Care Of California Poppies: How To Grow A California Poppy
The first thing to do when planting or propagating california poppy is to decide what kind of soil you want it planted in. You can choose between sandy loam, clay loam, sand, or potting mix.
Sand and clay soils are best for growing california poppies because they provide good drainage and hold water well. Clay loam soils are not very draining and will dry out quickly if watered too much. Sand soils tend to retain moisture better than other types of soil, but may become soggy from time to time due to their loose texture. Potting mixes have been used successfully with many kinds of plants including california poppy. They’re easy to work with and don’t require any special preparation before use.
When choosing a location to grow your new plant, there are several things to consider. First, you need to make sure that the area is free of weeds and debris.
Second, you’ll want to avoid areas where there’s already a lot of traffic such as driveways or sidewalks. Third, you’ll want to look at nearby hillsides so that the plant doesn’t get trampled during heavy rains. Finally, make sure that the area receives at least 6 hours of direct sunlight every day.
When planting california poppy seeds, instead of a potted plant, you should prepare the soil by mixing in some organic matter such as peat moss, leaves, or grass clippings then spading it to a depth of about 8 inches. This will ensure good drainage and give your plant a firm foundation to grow on.
Once your soil is ready, you can plant your california poppy seeds. For containers, clay or plastic pots work best.
They should be at least 6 inches in diameter and deep and have drainage holes in the bottom. Use a potting mix that is lightweight and drain well. Large containers can also be used but extra care must be given to keep the soil moist. On the first day, water the soil and place your container in a sunny location.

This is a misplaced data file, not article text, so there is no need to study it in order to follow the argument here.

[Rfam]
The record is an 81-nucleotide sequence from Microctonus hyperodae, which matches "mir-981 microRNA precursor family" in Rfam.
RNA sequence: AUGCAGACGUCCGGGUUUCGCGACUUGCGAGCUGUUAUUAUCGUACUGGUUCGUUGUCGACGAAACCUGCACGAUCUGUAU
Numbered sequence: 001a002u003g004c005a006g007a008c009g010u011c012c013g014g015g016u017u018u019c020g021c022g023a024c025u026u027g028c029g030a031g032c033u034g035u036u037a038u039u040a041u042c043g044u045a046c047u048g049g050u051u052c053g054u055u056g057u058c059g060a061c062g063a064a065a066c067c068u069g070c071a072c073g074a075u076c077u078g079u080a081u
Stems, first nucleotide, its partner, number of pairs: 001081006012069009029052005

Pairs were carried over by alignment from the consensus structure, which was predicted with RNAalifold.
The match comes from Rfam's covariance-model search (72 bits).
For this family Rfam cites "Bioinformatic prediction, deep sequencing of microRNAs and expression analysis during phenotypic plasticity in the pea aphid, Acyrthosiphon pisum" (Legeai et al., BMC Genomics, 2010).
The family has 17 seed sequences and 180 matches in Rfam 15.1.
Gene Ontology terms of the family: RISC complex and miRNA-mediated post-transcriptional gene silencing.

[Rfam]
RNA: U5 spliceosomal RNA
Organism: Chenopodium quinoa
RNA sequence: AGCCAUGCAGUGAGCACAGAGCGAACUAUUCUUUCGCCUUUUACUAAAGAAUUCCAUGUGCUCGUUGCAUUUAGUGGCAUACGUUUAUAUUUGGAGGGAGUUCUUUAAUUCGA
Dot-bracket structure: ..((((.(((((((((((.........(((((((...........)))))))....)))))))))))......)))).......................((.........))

Sources & references used in this article:
Assessing the speed and predictability of local adaptation in invasive California poppies (Eschscholzia californica) by EA Leger, KJ Rice – Journal of Evolutionary Biology, 2007 – Wiley Online Library
Invasive California poppies (Eschscholzia californica Cham.) grow larger than native individuals under reduced competition by EA Leger, KJ Rice – Ecology letters, 2003 – Wiley Online Library
Factors affecting the success of California poppy (Eschscholzia californica) introduced into western Washington state by HE Kirkpatrick – 1998 – research.libraries.wsu.edu
More California-poppy in stubble field than in old field by RD Ratliff – 1972 – books.google.com
Increased resistance to generalist herbivores in invasive populations of the California poppy (Eschscholzia californica) by EA Leger, ML Forister – Diversity and Distributions, 2005 – Wiley Online Library